The local deadline HLA can be computed in real time, for example each time a new item of data is acquired in the buffer memory 30 and/or each time an empty frame passes through the interface circuit in question. It is not computed if the fill level L of the buffer memory is below the value N.
The processing unit 32 operates in accordance with the following algorithm (see FIG. 6). On detecting (60) an empty frame 20 containing no data bits:
decode (61) the header area of the frame to recover the series of bits DLIN, PIN and SEL;
compare (62) the series of bits SEL to a local interface circuit identifier IdL; in this example the local identifier is a four-bit word in which one bit is at binary 1, this bit representing one interface circuit;
if the series of bits SEL is identical to the local identifier IdL (i.e. if the header area of the empty frame contains the local identifier IdL of the interface circuit), then fill (63) the empty frame with the bits of a data burst taken from the buffer memory 30 before forwarding the frame on the ring;
if the series of bits SEL is not the same as the local identifier IdL (i.e. if the header area of the frame does not contain the interface circuit IdL), then compare (64) the series of bits DLIN with the local deadline HLA computed by the interface circuit if the latter is present when the frame passes through the interface circuit;
if HLA is less than the series of bits DLIN, then code (65) the local deadline HLA in the series of bits DLIN, code the series of bits PIN to enter only the identifier IdL of the interface circuit in the series of interface circuit identifiers and forward the frame on the ring;
if HLA is equal to the series of bits DLIN (66), then code (67) the series of bits PIN to enter the identifier IdL of the interface circuit after the series of interface circuit identifiers and forward the frame on the ring;
otherwise forward the frame on the ring without modifying its header area.
The processing as just described is carried out in exactly the same way for each instrument interface circuit 3a-3d. The first interface circuit on the ring, that nearest the frame generator 2, always recovers the deadline DLREF from the series of bits DLIN. The comparison (64) in FIG. 6 is therefore effected if this deadline DLREF is set to a value much greater than any local deadline HLA computed by the interface circuit 3a.
If more than one interface circuit has computed a local deadline at the time an empty frame passes through it, at the output of the last interface circuit this frame will have in its header area a series of bits DLIN coding a local deadline computed by at least one of the interface circuits, this deadline being the earliest one, and a series of bits PIN coding a series of interface identifiers containing at least the identifier IdL of the circuit(s) that computed this earliest local deadline.
When this frame is received by the frame generator 2, the latter sends out a new frame having in the header area a series of bits SEL coding only the identifier of the interface circuit that computed the earliest local deadline in the previous pass of the frame around the ring. When it receives this new frame, that interface circuit recognizes its local identifier in the series of bits SEL in the header area of the frame and can dump at least part of the contents of its buffer memory, constituting a burst of accumulated data, in this new empty frame.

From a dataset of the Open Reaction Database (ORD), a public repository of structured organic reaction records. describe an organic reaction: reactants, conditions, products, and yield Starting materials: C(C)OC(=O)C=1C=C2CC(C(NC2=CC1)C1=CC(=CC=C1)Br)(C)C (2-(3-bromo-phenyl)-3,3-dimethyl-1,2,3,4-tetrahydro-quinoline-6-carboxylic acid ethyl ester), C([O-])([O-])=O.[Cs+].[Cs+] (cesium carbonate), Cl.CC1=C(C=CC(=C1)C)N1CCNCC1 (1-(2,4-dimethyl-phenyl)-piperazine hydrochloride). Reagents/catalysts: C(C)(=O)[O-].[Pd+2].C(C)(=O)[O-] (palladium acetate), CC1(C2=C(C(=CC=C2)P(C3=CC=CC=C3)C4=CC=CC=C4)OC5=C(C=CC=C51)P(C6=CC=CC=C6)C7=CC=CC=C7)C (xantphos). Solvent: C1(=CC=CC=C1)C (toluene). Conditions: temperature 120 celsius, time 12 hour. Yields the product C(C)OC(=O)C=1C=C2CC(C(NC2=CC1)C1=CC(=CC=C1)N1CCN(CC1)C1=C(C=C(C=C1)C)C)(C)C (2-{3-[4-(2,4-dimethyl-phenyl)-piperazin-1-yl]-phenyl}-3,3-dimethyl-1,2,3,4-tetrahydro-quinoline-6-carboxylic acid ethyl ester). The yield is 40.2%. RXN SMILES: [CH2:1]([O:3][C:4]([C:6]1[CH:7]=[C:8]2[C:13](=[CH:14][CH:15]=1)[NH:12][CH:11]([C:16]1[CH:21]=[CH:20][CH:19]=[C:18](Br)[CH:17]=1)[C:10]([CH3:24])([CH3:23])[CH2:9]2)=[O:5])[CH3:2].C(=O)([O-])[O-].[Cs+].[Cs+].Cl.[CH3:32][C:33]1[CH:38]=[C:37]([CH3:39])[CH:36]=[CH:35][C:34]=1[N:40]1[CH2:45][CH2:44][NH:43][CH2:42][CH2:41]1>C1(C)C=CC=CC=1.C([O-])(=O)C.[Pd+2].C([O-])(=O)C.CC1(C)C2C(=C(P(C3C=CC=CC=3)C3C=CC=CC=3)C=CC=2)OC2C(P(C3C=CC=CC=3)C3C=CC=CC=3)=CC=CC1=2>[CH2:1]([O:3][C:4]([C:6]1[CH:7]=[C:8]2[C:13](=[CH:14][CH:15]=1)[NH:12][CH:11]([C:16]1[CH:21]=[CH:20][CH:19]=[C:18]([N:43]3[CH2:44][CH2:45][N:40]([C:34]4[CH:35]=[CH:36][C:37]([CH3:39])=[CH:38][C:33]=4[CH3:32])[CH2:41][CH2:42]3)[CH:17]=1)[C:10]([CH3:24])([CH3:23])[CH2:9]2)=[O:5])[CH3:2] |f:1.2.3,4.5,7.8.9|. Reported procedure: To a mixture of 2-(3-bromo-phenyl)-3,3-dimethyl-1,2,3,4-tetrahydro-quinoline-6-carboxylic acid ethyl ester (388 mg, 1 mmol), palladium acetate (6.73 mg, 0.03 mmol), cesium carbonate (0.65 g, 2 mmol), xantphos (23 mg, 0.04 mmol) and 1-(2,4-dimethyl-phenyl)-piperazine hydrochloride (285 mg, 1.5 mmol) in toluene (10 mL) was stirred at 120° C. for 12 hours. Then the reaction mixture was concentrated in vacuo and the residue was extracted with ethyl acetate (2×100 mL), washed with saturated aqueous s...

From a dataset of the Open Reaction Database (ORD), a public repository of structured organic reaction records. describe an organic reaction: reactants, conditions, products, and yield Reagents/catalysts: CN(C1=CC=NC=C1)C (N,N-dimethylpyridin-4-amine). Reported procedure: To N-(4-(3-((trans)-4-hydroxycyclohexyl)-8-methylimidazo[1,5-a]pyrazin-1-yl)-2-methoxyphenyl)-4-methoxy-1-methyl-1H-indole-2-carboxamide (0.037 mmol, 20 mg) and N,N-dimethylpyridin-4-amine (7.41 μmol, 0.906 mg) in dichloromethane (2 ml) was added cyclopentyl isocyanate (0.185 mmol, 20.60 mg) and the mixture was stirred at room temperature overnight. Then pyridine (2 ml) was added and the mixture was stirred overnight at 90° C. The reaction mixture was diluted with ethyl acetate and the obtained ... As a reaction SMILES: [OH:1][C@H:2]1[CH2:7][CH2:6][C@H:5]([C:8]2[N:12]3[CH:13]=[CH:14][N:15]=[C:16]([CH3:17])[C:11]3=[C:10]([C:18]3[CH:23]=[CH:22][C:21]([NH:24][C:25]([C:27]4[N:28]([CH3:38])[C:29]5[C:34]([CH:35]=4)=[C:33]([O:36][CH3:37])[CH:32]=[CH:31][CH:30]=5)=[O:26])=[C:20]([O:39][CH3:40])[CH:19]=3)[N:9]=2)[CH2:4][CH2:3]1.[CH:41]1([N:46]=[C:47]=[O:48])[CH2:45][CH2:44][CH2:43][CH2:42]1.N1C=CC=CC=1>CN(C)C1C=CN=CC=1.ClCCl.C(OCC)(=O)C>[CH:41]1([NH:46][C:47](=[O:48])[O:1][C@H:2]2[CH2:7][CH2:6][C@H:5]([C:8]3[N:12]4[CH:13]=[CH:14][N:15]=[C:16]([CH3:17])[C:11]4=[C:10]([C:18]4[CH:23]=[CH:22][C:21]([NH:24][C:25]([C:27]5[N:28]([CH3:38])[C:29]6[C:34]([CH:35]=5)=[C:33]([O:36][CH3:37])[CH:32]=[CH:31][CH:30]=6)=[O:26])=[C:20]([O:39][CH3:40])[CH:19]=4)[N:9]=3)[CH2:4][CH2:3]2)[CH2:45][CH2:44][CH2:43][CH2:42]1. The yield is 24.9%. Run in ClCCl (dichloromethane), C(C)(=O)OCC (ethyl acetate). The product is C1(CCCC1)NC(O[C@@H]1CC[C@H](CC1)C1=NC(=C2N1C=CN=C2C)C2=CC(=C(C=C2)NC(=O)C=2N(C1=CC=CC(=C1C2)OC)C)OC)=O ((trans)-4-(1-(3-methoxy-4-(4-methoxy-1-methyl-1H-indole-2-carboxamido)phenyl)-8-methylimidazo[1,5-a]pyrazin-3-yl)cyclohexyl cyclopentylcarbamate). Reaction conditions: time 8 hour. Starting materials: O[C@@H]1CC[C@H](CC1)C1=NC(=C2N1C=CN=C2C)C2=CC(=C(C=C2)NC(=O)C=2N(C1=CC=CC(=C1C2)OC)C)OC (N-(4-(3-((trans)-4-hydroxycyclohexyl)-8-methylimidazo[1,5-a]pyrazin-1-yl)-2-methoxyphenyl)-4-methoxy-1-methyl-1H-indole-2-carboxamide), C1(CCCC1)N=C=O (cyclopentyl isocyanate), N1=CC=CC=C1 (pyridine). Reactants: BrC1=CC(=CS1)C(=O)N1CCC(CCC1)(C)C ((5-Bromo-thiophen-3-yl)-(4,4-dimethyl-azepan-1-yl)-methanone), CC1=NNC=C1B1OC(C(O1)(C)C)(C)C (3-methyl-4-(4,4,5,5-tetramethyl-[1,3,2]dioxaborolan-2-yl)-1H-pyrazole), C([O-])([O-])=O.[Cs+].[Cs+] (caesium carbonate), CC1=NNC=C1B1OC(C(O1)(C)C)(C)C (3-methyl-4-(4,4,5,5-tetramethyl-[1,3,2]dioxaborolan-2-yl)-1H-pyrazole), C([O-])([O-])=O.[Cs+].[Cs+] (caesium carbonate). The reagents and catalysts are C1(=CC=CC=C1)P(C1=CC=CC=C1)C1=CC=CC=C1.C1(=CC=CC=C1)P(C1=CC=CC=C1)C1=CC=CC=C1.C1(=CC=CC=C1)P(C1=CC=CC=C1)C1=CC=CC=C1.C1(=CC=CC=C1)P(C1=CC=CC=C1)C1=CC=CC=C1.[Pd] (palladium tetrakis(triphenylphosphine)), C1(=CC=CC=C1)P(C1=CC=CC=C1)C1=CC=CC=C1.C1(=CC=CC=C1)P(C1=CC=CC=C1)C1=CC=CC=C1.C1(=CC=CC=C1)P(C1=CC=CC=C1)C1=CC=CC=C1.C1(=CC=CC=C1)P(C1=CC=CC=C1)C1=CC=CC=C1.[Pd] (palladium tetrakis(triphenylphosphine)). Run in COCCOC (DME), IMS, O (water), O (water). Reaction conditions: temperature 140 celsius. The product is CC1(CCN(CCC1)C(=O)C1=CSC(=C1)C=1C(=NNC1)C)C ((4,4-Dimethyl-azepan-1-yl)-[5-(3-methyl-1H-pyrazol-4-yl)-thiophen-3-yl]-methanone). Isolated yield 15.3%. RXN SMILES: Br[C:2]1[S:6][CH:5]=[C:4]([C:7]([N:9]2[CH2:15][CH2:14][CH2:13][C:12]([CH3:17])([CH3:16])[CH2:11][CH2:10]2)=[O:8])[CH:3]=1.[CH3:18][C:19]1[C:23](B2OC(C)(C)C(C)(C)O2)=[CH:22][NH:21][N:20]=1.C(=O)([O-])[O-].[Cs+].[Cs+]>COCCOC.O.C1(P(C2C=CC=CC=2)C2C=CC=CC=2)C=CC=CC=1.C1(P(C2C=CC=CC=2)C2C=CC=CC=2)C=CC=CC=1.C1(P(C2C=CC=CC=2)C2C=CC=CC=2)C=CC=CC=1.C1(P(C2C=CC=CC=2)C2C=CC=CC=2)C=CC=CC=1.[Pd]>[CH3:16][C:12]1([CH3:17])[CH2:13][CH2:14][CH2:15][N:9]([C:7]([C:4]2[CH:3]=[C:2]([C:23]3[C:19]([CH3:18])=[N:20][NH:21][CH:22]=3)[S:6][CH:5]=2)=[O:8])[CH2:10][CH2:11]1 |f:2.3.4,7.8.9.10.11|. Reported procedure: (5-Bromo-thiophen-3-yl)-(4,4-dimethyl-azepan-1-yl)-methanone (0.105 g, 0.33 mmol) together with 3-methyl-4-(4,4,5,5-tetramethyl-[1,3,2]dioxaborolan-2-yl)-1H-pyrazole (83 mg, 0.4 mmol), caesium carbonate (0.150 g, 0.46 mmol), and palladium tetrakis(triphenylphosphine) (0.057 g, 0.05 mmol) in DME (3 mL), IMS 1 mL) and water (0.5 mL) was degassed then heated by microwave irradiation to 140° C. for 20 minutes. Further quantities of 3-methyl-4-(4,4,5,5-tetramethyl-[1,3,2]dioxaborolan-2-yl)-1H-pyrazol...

At the end of a recording session the control unit forces the interface circuits to dump their buffer memory completely in a particular sequence.
Thus the fixed length data burst time-division multiplexing system of the invention places in series on the ring 1 successive data bursts taken one after the other from the buffer memories in an order based on the dynamic computation of local deadlines enabling it to adapt automatically to variations in the bit rates of the sources consisting in the data capture units of the satellite.
In practise, if the sum of the output bit rates of the data capture units is close to the bandwidth of the multiplexing system, at the output of the last interface circuit, which is the interface circuit 3d in this example, each frame has a data area 22 filled with data bits and a header area 21 containing a local deadline computed by one of the interface circuits and the identifier of that interface circuit; in this way all of the bandwidth of the multiplexing system is used.
The installation shown in FIG. 1 includes output units 4a-4d connected to the ring, for example radio transmitters or recording devices.
These output units can be assigned to respective data capture units and in this case each output unit is programmed to recognize in each frame it receives that is full of data the local identifier IdL of an interface circuit coded in the series of bits SEL of the header area of that frame, in order to recover the data contained in the frame for subsequent formatting.